Association of State Wetland Managers - Protecting the Nation's Wetlands.

Salameander: Faster, Higher, Stronger

Salameanderby Peg Bostwick, ASWM

I have a mental image of athletes all over the world checking their numbers and monitoring their performance in preparation for the upcoming Olympic Games.  Are they getting better, peaking at the right time?   The metrics must be interesting – some fairly obvious: how fast did I reach the finish line?  Some more subjective: were my jumps and spins difficult enough? my moves graceful enough? how many errors did I make?   And I’m sure that there have been an extraordinary number of measures all through the years leading up to this point – what are the best training methods? most effective diet? what is the optimal amount of time spent in training?

And then the moment – how are the athletes ranked?

Wetland managers do the same sort of thing all the time – okay, not at an Olympic pace perhaps, and not for competitive reasons.  And we don’t usually hold up scorecards.  But we all are interested in measuring success, and the methods and practices that lead to success, as well as the stressors on wetlands that take us in the wrong direction.  We monitor our actions.  We assess our outcomes.  Some of these measures are well-defined quantitatively, while others are by their nature more subjective.

Monitoring and assessment are, as we know, one of the four building blocks of the U.S. Environmental Protection Agency (EPA) Core Essential Elements Framework (CEF). When a state or tribe is asked whether they have a wetland monitoring and assessment program, their initial response may focus on the science of monitoring itself – is there a rigorous sampling program based on a sound design, with defined statistical attributes – and is it funded?   But beyond that, we, the Association of State Wetland Managers are interested in how we go about answering the questions that arise in all aspects of our wetland programs.  How do we evaluate whether we are gaining or losing wetlands?  Understand the condition of wetlands?  What are the best metrics to measure condition? the best way to evaluate wetland function?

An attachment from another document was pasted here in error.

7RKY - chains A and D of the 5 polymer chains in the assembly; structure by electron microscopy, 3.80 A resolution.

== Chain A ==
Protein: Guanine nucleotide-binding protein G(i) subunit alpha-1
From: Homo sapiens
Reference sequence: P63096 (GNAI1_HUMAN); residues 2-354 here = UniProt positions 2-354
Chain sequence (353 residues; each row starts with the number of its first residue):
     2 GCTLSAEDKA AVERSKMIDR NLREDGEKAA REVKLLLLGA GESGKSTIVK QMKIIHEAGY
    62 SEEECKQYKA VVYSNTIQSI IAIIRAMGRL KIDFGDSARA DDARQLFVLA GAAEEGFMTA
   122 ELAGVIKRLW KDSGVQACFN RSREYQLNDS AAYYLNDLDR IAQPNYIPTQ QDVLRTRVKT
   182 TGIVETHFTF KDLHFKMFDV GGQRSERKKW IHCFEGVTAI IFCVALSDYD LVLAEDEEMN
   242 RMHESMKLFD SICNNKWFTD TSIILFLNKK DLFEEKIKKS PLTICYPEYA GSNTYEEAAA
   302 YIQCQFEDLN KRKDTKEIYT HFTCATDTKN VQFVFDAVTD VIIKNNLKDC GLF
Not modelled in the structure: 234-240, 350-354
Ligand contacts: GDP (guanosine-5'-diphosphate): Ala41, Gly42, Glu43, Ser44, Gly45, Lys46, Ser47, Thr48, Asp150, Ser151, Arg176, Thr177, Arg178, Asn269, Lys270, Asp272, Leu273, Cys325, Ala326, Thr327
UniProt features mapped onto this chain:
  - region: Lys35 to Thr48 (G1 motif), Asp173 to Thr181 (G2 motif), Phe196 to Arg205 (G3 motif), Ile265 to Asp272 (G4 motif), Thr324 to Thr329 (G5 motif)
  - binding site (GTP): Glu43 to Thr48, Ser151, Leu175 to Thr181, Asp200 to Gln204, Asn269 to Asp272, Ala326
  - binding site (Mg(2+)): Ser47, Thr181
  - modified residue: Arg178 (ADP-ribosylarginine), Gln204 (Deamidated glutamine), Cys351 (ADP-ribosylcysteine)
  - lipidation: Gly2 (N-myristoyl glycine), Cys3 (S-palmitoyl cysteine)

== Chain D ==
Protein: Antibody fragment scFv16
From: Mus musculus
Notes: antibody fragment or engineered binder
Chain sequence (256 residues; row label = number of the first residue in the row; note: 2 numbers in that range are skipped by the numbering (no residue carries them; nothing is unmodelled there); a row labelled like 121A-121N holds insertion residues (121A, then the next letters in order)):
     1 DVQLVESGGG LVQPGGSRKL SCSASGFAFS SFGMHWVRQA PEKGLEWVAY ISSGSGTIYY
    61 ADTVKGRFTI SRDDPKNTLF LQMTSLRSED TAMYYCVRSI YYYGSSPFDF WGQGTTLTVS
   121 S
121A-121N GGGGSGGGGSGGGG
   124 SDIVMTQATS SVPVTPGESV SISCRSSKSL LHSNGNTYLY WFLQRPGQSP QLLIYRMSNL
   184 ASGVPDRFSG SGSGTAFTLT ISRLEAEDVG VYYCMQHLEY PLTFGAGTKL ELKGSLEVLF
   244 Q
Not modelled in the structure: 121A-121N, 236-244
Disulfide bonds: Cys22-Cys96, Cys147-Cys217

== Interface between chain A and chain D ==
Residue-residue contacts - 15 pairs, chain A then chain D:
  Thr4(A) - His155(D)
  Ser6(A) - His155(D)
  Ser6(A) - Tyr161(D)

How do we measure the ability of wetland mitigation to replace lost functions or values?  the success of voluntary restoration and preservation projects?  What is our approach to assessing watershed needs, and the best way to incorporate wetland management and restoration into watershed plans?

What measures do we need to support policy decisions?  to prioritize programmatic needs and expenditure of funds? The questions are endless, but in each case, the answers are informed by our monitoring and assessment actions.  And generally speaking, the better – the more scientific – the monitoring and assessment information, the better the answer.  Thus, monitoring and assessment actions are almost automatically integrated into the other Core Essential Elements – regulation, voluntary restoration and protection, and wetland water quality standards.

The Association of State Wetland Managers (with support from EPA) is taking a close look at how states and tribes are monitoring wetlands, and how effectively monitoring and assessment are integrated into other program areas.  Our goal is to define state needs for technical assistance (available metrics? statistical design? useful models?) and to summarize best practices that help states and tribes to get more for their monitoring efforts. The scale of our interest varies – on the one hand, we are interested in helping states and tribes to compile the most valid information on the quantity and quality of our nation’s wetlands – that is, to answer the question of whether we are meeting national no net loss goals.  On the other hand, we know that state needs may be at the scale of a particular watershed, or a particular site.  In between lie statewide and regional (Great Lakes, Gulf Coast) assessment efforts.

In the course of gathering information on state and tribal approaches to wetland monitoring, we will be connecting with existing workgroups – like the National Wetland Monitoring and Assessment Workgroup – and also with individuals in various programs through tailored questionnaires and phone contacts. We hope that states will be willing to take a few minutes to help us fill in the big picture. In return, we’ll be summarizing approaches and best practices used throughout the country, while helping to define needs for EPA. I’d like to thank states in advance for their assistance.  And enjoy watching your favorite Olympic sport!

Want to read more?

Click here for information on EPA Core Essential Elements Framework.

Click here for information from EPA on building a monitoring and assessment program.

Click here for ASWM’s wetland assessment page.


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